As part of this effort, Tufts University School of Medicine plans to introduce a new curriculum in the fall of 2019. “Rather than a single class, a ‘Patient Experience’ thread — encompassing end-of-life and palliative care, advanced communication, and impact of health on patients and their families — will follow students through all four years of medical school,” says Vesel.
The Larner College of Medicine, too, is equipping physicians-in-training to have these conversations. In addition to integrating palliative care and end-of-life training into all four years of medical school, third year students participate in a “bridge week” focused solely on hospice and palliative medicine. The 35-hour curriculum covers practical skills, symptom management, communication tools (with hands-on simulated training), and resilience, explains Stephen Berns, MD, director of education for palliative medicine and assistant professor of family.
Using tools developed by a nonprofit training organization called VitalTalk and Atul Gawande’s Ariadne Labs’ Serious Illness Care Program, Larner COM students learn how to share information, respond empathically, and drill down patients’ values. “It’s really about helping medical students and residents use their medical expertise to identify a treatment plan that matches patients’ goals,” says Berns.
At the Perelman School of Medicine, Halpern lectures fourth year medical students about how patients, caregivers, and clinicians make end-of-life decisions. Their program also requires pulmonary and critical care fellows to participate in end-of-life communication training before beginning their fellowship. “Each fellow has to have a number of supervised conversations with real patients and family members,” says Halpern. “They’re also required to watch and listen to attendings engage in similar conversations.”
Surveys consistently show that care providers who do this well can make a significant difference for patients. Research indicates that palliative medicine can reduce anxiety and pain, relieve symptoms, and improve quality of life and mood. It can also reduce spending, according to a recent meta-analysis of inpatient specialty palliative care.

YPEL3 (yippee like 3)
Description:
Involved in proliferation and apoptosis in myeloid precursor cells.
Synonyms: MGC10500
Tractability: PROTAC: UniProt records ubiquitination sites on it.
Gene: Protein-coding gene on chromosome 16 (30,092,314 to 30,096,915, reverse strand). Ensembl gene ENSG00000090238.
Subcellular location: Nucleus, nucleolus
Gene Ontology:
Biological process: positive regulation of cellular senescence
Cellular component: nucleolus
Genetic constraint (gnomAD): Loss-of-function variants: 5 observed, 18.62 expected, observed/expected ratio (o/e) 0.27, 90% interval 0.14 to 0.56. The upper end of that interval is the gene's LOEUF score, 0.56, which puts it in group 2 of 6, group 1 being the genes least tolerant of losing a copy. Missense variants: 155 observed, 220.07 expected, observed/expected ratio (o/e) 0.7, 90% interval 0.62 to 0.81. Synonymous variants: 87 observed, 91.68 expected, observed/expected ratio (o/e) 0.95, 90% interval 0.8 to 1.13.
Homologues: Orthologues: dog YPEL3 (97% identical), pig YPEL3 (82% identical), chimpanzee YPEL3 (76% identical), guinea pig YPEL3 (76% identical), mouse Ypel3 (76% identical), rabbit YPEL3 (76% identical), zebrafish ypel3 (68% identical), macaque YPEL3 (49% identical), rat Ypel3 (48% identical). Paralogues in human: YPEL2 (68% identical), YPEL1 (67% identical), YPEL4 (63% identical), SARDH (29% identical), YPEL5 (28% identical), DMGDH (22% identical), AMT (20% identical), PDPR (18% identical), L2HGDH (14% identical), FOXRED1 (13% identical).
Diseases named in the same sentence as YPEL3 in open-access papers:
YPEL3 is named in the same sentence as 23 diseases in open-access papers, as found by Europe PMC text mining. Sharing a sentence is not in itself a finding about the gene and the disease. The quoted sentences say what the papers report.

Coming full circle
At the dawn of medicine, physicians were with their patients throughout the life cycle — and certainly at their death. Doctors viewed being at the patient’s deathbed as an honor, a privilege. Medicine is slowly returning to those values.
“We’re all taught a structure for taking medical notes. The first stop: chief complaint, abbreviated as ‘CC.’ My dream is that instead of the chief complaint, it’s ‘CW,’ or chief wish. What does the patient wish for? When we start to ask what’s getting in the way of doing that, it changes how we care for people.”
Dawn Gross, MD, PhD
University of California, San Francisco
Research consistently shows that doctors who are comfortable with end-of-life issues provide better care to dying patients than those who aren’t. “More and more clinicians are recognizing their professional and moral responsibilities extend beyond preserving life and include helping people whose life is coming to an end have their last days weeks and months be as comfortable and fulfilling and meaningful as possible,” says Halpern.
Adds Gross, “We’re all taught a structure for taking medical notes. The first stop: chief complaint, abbreviated as ‘CC.’ My dream is that instead of the chief complaint, it’s ‘CW,’ or chief wish. What does the patient wish for? When we start to ask what’s getting in the way of doing that, it changes how we care for people.”